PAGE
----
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Rome Total War | review | game | Lollipop
Rome: Total War
(Activision for the PC)
by Eric Johnson
No game has ever elicited more maniacal laughter from me, and none has sucked away more of my time than Rome. Half brain-twisting turn-based empire management, half heart-stopping real-time tactical battle simulator, the strategic portion of Rome takes place on a highly-detailed map of Europe and the Near East that looks like a Risk board.
It's 270 B.C., Rome is a small republic, the nations Alexander the Great established still thrive in a strongly Hellenistic Middle East, and a dozen potential world powers are poised to take advantage of dwindling Greek influence. To the north, there are Gauls, Britons, and Germanic Tribes across the Mediterranean Carthage. As head of one of three Roman families, you amass armies, conquer new territory, building infrastructure, taking care of the mundane business of empire building, and making the conquered respect you whether it be with the carrot, stick, or wise application of both. The strategic portion is about the raw manipulation of power. Curry favor with the senate until your popularity and power threatens them, then pounce. A potentially intimidating but streamlined interface is made easier by an excellent tutorial and an attractive, stern, and somewhat maternal AI advisor. Tedious details, like taxes, can be delegated, making Rome only as complex as you wish it to be.
When armies clash, it's in real time, a stunning accomplishment where phalanxes of infantry collide with Elephant Cavalry, and great war machines hurl flaming boulders into densely-packed formations. This mode is stunning, sporting thousands of men, and puts as much emphasis on manipulating psychology as the turn-based portion emphasizes power. Units of between 20 to 100 are easily controlled, the trick is to break the enemy psychologically through maneuvering or overwhelming force. Some knowledge of ancient or military history is always applicable, but not required, and common sense is the best advisor.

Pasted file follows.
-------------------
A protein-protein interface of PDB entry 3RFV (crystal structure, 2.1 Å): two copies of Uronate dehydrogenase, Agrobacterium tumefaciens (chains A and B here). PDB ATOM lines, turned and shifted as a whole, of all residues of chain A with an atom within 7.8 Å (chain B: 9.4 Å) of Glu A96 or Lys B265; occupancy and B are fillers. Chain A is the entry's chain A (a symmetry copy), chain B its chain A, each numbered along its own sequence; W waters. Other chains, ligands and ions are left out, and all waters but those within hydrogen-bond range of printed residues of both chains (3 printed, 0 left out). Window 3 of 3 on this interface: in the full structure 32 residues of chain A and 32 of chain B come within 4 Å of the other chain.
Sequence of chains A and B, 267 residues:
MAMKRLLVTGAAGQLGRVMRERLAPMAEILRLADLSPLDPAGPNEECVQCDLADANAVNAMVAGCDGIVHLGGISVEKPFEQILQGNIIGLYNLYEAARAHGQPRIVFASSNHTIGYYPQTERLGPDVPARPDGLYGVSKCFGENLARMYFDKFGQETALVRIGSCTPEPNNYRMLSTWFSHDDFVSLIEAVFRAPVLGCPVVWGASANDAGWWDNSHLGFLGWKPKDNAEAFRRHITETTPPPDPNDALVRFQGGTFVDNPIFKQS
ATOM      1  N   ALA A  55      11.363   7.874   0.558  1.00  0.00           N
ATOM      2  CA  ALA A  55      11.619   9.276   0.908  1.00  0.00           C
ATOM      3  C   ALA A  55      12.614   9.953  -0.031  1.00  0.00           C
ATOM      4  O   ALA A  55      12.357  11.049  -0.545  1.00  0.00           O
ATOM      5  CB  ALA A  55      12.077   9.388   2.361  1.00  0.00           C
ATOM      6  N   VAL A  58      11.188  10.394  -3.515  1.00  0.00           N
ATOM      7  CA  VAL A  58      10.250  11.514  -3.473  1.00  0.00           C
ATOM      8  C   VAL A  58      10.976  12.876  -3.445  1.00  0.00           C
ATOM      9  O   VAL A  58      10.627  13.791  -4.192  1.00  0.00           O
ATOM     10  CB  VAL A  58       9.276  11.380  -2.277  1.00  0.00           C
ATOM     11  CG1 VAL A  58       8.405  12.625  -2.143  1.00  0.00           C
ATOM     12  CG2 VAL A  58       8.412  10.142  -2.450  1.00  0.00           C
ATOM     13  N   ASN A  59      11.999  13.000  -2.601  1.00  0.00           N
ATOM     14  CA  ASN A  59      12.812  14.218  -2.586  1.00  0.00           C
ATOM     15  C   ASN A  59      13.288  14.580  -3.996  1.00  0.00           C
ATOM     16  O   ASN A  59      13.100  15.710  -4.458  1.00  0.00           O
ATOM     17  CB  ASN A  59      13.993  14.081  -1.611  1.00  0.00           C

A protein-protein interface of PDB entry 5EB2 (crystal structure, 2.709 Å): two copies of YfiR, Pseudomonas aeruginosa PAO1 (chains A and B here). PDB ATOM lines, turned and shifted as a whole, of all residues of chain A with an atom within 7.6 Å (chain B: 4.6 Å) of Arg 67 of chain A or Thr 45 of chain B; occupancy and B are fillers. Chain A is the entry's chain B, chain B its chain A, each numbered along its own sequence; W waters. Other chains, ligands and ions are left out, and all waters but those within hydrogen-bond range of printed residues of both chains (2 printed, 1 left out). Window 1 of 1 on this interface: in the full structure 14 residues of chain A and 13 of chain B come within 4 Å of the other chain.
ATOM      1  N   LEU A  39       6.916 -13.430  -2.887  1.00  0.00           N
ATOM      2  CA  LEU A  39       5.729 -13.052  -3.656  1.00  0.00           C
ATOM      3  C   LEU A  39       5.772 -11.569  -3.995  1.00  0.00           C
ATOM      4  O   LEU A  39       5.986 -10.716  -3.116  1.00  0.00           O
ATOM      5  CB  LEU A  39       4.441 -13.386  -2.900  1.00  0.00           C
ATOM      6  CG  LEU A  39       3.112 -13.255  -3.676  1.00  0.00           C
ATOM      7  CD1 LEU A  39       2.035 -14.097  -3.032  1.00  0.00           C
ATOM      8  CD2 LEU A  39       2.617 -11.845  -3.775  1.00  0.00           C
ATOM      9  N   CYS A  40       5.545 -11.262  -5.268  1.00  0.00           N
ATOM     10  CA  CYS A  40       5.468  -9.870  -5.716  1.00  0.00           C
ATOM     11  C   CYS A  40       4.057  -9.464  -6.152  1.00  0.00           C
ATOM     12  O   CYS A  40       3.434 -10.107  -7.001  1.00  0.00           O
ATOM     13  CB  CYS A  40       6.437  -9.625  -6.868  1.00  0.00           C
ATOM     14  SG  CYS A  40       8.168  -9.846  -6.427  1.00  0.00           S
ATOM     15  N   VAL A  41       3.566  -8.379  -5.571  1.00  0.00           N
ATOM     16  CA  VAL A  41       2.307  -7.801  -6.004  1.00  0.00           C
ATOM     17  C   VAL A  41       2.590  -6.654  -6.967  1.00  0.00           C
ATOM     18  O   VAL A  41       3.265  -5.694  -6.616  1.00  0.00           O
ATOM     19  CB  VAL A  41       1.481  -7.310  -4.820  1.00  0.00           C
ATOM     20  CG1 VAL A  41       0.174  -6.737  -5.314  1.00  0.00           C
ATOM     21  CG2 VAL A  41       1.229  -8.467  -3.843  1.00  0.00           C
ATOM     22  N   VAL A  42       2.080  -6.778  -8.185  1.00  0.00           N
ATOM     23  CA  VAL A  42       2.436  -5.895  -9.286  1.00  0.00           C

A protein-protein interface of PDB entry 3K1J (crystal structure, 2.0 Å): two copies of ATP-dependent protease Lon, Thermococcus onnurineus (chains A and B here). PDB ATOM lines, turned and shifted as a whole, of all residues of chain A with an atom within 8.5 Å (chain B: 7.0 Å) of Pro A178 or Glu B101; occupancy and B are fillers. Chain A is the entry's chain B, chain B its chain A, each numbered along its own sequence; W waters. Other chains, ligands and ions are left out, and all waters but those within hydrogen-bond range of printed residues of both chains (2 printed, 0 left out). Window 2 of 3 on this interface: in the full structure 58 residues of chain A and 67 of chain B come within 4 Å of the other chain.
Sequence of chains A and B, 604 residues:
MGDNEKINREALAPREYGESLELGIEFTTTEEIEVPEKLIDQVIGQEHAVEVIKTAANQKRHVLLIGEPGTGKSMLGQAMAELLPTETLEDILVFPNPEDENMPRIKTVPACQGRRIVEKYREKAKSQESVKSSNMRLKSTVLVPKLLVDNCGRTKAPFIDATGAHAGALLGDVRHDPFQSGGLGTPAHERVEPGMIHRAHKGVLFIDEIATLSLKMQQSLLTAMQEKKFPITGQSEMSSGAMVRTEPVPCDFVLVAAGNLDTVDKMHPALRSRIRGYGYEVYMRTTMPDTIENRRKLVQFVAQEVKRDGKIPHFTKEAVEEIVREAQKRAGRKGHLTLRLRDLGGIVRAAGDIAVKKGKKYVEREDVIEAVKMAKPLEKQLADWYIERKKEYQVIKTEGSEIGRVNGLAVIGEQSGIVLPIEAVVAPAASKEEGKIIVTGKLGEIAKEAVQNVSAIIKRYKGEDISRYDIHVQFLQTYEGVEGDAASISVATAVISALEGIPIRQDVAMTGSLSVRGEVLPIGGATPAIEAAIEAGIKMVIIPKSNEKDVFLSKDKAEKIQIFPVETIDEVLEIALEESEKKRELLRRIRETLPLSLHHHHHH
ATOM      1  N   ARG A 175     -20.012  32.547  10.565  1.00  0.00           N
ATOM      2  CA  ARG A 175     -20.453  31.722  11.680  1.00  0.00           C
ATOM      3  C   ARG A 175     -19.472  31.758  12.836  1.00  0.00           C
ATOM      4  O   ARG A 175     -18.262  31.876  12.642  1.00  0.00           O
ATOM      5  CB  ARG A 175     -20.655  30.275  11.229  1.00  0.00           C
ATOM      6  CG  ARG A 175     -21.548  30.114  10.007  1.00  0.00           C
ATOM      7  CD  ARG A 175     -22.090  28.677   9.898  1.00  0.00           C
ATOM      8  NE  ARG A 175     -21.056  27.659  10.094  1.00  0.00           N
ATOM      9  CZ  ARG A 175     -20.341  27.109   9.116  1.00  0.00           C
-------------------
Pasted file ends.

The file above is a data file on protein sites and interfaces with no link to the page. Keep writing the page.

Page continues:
Rome is one of the best games I've ever played, and the best games are always the hardest to review. Too epic for 400 words, it condenses 300 years of history into a single experience, rendering the past as accessible and engrossing as any alien invasion. A full game can take months to complete, and every defeated culture is unlocked in campaign mode (the shorter campaign mode is better). Download the demo and step into Hannibal's shoes, when those Elephants charge an infantry phalanx, you'll know if it's for you or not. Then call in sick, apologize to your girlfriend in advance, and unleash your inner tyrant.